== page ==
As such, the ICJ has held that the fact that a dispute has political overtones does not diminish the legal nature at the core of it.3 This paper argues that the general rules of the law of international organisations may provide the key to resolving the impasse. And that accordingly, the general principles of the regime of international law point to the interpretation of the provisions of the constitutions of the two international organisations to identify the extent to which they were empowered to make the decisions that resulted in the dispute. The first part of the paper therefore investigates the background to the impasse to understand the extent to which the disputes relate to legal rather than political differences.

Following that, the next section reviews international legal provisions on resolving such conflicts and in so doing, it advances approaches to resolving such disputes. It reviews the legal principles that regulate international organisations (particularly in relation to both the ICC and the AU); and goes on to identify the provisions of the Rome Statute on immunity as providing the key to the resolution. Therefore the interpretation of the relevant portions of the enabling instruments of the two organisations is important. Further to that, the question of the international responsibility of states is explored after the capacity of the two organisations to undertake the actions which contributed to or exacerbated the impasse have been reviewed. In sum, this paper concludes that on the one hand, the ICC should change its approach to the arrest of certain officials to prevent facilitating the violation of the customary principles of diplomatic immunity in international law (which are also mostly codified in treaties). Such that states may exercise caution in arresting a sitting Head of State or a similarly important foreign official. The AU, on the other hand should desist from its recent shift toward attempts to resolve the conflict through non-legal means. In addition, it should neither over-politicise the issue nor encourage its state parties to violate their treaty obligations to the Rome Statute.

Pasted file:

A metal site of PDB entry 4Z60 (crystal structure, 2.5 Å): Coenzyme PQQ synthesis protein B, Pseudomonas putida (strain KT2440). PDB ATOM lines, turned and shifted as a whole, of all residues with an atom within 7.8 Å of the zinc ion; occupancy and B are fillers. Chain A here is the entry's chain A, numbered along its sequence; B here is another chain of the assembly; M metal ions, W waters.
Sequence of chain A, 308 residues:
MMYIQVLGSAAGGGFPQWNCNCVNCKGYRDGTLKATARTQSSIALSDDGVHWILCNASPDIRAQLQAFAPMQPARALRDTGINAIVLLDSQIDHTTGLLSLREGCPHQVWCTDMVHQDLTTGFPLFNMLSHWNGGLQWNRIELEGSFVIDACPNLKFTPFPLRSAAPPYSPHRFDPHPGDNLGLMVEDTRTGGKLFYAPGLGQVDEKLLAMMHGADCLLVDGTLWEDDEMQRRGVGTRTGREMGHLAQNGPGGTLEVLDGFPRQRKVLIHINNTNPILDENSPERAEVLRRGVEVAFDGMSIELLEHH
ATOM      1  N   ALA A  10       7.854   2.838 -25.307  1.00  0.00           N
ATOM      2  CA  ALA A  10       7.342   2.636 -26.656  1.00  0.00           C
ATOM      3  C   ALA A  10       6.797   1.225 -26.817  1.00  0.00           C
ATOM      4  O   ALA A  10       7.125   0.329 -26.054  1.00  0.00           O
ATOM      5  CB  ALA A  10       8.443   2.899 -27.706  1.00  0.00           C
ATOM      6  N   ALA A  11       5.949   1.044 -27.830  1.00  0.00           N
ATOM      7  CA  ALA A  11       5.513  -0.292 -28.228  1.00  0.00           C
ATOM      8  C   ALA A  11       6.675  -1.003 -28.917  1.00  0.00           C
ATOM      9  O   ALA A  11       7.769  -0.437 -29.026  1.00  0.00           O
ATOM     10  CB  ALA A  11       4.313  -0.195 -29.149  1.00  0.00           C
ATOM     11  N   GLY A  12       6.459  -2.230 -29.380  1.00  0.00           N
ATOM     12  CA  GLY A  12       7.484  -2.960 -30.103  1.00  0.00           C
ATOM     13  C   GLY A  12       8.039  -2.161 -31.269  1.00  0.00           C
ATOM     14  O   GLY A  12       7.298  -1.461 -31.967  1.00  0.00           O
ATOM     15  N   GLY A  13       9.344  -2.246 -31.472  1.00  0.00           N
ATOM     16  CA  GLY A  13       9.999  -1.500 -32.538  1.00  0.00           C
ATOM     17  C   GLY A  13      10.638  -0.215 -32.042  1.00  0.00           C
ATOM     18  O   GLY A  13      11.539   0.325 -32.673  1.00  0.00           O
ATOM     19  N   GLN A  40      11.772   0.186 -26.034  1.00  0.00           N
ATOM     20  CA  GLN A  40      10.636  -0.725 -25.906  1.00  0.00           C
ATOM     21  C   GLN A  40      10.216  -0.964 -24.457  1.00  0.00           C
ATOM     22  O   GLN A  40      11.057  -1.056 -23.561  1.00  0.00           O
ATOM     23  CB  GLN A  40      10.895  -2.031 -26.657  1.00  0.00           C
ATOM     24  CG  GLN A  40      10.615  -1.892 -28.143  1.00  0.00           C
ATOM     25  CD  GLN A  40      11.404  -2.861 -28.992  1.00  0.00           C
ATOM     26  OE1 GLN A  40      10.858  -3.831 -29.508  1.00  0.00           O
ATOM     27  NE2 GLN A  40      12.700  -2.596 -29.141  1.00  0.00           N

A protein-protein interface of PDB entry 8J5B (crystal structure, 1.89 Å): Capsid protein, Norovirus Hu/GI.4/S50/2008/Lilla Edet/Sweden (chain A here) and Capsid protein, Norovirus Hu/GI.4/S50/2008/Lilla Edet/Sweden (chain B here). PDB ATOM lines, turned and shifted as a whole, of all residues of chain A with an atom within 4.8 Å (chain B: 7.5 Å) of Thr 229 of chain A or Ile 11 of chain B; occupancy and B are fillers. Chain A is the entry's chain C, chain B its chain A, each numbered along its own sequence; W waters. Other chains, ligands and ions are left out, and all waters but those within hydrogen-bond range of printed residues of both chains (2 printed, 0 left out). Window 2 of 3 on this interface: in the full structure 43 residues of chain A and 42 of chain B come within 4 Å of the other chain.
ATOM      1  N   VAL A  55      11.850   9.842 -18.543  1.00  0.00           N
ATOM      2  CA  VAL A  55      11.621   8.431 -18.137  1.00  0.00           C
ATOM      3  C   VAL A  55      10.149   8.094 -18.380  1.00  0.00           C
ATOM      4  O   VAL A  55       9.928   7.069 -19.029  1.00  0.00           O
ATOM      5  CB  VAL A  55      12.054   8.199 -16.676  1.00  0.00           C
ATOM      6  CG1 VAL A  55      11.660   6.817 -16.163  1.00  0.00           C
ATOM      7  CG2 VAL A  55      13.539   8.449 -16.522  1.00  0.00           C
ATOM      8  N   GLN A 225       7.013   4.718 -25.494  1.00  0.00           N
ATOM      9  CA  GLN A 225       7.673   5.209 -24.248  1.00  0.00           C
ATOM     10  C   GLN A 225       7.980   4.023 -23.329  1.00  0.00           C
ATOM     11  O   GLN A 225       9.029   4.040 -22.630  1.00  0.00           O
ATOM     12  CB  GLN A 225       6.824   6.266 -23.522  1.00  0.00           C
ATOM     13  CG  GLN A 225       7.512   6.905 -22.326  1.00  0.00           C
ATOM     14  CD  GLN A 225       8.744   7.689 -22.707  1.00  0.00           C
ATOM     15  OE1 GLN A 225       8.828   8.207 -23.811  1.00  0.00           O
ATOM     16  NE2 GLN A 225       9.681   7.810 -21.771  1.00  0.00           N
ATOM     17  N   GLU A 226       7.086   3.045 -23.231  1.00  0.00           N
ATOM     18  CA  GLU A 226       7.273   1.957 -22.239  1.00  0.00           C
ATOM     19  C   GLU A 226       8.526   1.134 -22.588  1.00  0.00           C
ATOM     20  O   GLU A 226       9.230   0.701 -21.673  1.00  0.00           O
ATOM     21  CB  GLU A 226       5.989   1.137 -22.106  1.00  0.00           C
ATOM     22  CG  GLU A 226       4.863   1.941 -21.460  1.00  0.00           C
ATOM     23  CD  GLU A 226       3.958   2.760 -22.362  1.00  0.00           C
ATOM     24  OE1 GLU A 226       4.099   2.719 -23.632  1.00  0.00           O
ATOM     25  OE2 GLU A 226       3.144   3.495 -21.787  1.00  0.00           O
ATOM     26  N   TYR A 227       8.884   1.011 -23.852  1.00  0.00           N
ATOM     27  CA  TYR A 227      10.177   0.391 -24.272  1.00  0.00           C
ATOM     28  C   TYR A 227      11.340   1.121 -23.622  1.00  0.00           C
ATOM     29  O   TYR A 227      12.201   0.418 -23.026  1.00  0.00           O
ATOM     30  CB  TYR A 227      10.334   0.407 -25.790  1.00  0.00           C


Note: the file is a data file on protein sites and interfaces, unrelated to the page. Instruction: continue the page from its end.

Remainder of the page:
2. Brief overview of the AU/ICC impasse

It is important to lay out the underlying factors that led to the ongoing impasse between the AU and ICC. The AU appears to have been unhappy about the increasing role of Africa as the key and perhaps only focus of the Court’s judicial efforts since its inception (Du Plessis and Gevers 2011:4). The arrest warrant issued by the Court over the Sudanese President was the focal point of the AU’s concerns with the approach of both the United Nations Security Council (UNSC) and the ICC to international criminal justice issues in Africa. The regional organisation had, at various times, supported efforts to deflect the influence of superpower states in such matters. For instance, it supported Senegal’s decision to refuse Belgium’s extradition request for Hissene Habré. The AU declared that Habré should be tried in Africa ‘for the benefit of Africa’.4 This section briefly examines how the AU’s concerns gradually shifted into an institutional position against the Court’s judicial efforts in Africa. It also locates the issues within the scope of a legal frame of reference.